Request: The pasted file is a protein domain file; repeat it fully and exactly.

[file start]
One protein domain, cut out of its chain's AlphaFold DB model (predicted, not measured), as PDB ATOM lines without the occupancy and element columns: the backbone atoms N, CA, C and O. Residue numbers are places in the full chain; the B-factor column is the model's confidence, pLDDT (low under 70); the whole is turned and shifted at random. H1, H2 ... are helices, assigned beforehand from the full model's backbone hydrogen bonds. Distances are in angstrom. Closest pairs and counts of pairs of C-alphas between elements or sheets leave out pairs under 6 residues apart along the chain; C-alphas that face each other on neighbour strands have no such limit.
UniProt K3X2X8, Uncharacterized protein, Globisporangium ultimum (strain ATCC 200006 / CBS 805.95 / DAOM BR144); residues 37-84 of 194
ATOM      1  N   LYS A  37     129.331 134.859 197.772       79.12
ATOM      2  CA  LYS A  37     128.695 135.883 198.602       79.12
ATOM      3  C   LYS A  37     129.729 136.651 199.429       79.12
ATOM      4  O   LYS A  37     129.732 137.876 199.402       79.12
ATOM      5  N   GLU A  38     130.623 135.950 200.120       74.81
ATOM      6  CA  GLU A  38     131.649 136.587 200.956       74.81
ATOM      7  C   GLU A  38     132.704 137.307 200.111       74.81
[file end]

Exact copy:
One protein domain, cut out of its chain's AlphaFold DB model (predicted, not measured), as PDB ATOM lines without the occupancy and element columns: the backbone atoms N, CA, C and O. Residue numbers are places in the full chain; the B-factor column is the model's confidence, pLDDT (low under 70); the whole is turned and shifted at random. H1, H2 ... are helices, assigned beforehand from the full model's backbone hydrogen bonds. Distances are in angstrom. Closest pairs and counts of pairs of C-alphas between elements or sheets leave out pairs under 6 residues apart along the chain; C-alphas that face each other on neighbour strands have no such limit.
UniProt K3X2X8, Uncharacterized protein, Globisporangium ultimum (strain ATCC 200006 / CBS 805.95 / DAOM BR144); residues 37-84 of 194
ATOM      1  N   LYS A  37     129.331 134.859 197.772       79.12
ATOM      2  CA  LYS A  37     128.695 135.883 198.602       79.12
ATOM      3  C   LYS A  37     129.729 136.651 199.429       79.12
ATOM      4  O   LYS A  37     129.732 137.876 199.402       79.12
ATOM      5  N   GLU A  38     130.623 135.950 200.120       74.81
ATOM      6  CA  GLU A  38     131.649 136.587 200.956       74.81
ATOM      7  C   GLU A  38     132.704 137.307 200.111       74.81